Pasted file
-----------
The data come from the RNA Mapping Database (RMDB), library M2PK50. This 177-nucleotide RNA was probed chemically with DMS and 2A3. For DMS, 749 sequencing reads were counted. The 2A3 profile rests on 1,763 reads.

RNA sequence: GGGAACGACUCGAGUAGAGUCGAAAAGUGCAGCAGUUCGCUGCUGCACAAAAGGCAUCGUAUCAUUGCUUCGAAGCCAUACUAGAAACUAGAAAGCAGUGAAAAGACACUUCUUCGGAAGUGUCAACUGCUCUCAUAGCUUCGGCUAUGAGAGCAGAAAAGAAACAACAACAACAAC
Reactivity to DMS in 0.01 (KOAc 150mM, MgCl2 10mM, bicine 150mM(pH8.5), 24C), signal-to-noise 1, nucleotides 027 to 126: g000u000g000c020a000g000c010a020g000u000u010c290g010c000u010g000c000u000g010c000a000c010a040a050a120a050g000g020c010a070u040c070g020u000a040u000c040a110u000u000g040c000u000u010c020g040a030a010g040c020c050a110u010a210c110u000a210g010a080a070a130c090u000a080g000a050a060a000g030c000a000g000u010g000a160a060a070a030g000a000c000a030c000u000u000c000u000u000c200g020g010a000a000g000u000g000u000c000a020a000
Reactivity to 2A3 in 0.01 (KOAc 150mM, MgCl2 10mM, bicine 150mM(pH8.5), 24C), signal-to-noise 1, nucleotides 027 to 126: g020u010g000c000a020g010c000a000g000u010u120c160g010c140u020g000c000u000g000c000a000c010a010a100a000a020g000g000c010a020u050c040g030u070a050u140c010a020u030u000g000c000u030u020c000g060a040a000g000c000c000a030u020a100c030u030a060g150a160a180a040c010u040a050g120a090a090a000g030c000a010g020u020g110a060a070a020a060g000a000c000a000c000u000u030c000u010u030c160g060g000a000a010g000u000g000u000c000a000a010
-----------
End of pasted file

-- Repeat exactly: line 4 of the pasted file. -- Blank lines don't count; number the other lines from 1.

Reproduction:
Reactivity to 2A3 in 0.01 (KOAc 150mM, MgCl2 10mM, bicine 150mM(pH8.5), 24C), signal-to-noise 1, nucleotides 027 to 126: g020u010g000c000a020g010c000a000g000u010u120c160g010c140u020g000c000u000g000c000a000c010a010a100a000a020g000g000c010a020u050c040g030u070a050u140c010a020u030u000g000c000u030u020c000g060a040a000g000c000c000a030u020a100c030u030a060g150a160a180a040c010u040a050g120a090a090a000g030c000a010g020u020g110a060a070a020a060g000a000c000a000c000u000u030c000u010u030c160g060g000a000a010g000u000g000u000c000a000a010